A retired oil refinery worker from Kentucky works with Samaritan's Purse to help save a mission hospital in Nigeria
Bob Stepp looked like a pro behind the controls of a John Deere backhoe that Samaritan’s Purse volunteers in Egbe, Nigeria, had nicknamed Old Yeller. He scooped up bucketfuls of rich, red African soil and dropped the loads into place to backfill the concrete spillway of a dam that is being repaired as part of the Egbe Hospital Revitalization Project.
Bob traveled all the way from Argillite, Kentucky, to join a group of six other volunteers to help rescue the 60-year-old mission hospital that was on the verge of being abandoned after six decades of hard use in a harsh environment. It was his second trip to the remote town of Egbe in less than a year.
“I spent two weeks here last year,” Bob said, sitting on his bunk in the volunteer guesthouse. “I enjoyed everybody, enjoyed the work, and saw firsthand what was going on, but the job wasn’t done and I knew when I left that I’d be coming back. This time I’m here for four weeks.”
While Bob manned the backhoe at the dam, other volunteers were doing finishing work on missionary housing units, upgrading electrical systems, hanging light fixtures and cabinets, painting, setting floor tile, and doing all types of construction, repair, and refurbishing work on the hospital compound.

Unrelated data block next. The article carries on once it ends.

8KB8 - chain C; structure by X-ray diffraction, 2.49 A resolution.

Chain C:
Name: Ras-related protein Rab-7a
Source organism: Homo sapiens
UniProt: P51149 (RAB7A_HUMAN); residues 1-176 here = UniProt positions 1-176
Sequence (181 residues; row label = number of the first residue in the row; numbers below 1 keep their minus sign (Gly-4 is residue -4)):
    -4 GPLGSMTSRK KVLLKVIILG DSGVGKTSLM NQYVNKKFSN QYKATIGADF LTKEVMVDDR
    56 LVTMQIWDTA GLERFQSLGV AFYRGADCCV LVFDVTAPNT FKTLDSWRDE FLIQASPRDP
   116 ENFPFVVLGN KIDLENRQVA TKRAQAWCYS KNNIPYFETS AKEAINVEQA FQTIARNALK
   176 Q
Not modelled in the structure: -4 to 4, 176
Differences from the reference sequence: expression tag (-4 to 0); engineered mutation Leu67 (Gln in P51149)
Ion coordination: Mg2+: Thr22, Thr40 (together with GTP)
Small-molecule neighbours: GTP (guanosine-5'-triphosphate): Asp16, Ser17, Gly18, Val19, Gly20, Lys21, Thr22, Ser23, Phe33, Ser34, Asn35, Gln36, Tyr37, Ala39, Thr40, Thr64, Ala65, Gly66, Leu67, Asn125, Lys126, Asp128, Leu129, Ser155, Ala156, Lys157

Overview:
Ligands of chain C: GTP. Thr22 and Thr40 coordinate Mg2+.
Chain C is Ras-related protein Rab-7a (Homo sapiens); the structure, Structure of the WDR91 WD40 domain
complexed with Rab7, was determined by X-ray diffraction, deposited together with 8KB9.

Bob’s history of volunteering with Samaritan’s Purse started with packing gift boxes with his church for Operation Christmas Child. He then joined the disaster relief team that responded to a tornado that hit near his home in Kentucky.
“Tornadoes came through northeastern Kentucky early last spring and wiped out the little town of West Liberty,” Bob said. “I volunteered to help out as a day volunteer, and I was impressed with how Samaritan’s Purse did things. I didn’t know that they did things like this in Africa until I saw it online. The project at Egbe just struck a note with me.”
The importance of helping others through disaster relief in Kentucky or reviving a mission hospital in Nigeria became clear to Bob after emergency bypass surgery averted a potentially deadly heart attack in 2008.
“I guess it kind of woke me up,” Bob said. “You can spend your life whatever way you want, but some things are better spent than others. Something like this hospital will still be impacting people when I’m looking up at the grass. To me it’s a privilege to be able to be part of something that will go on touching lives and impacting people for Christ.”
Last year, more than 200 volunteers went to Nigeria to participate in the hospital revitalization project. Many volunteers, like Bob, are making return trips to help make sure that the job is completed.
“I’ll just keep on keeping on as long as I can,” Bob said. “It’s just a privilege to be a part of it.”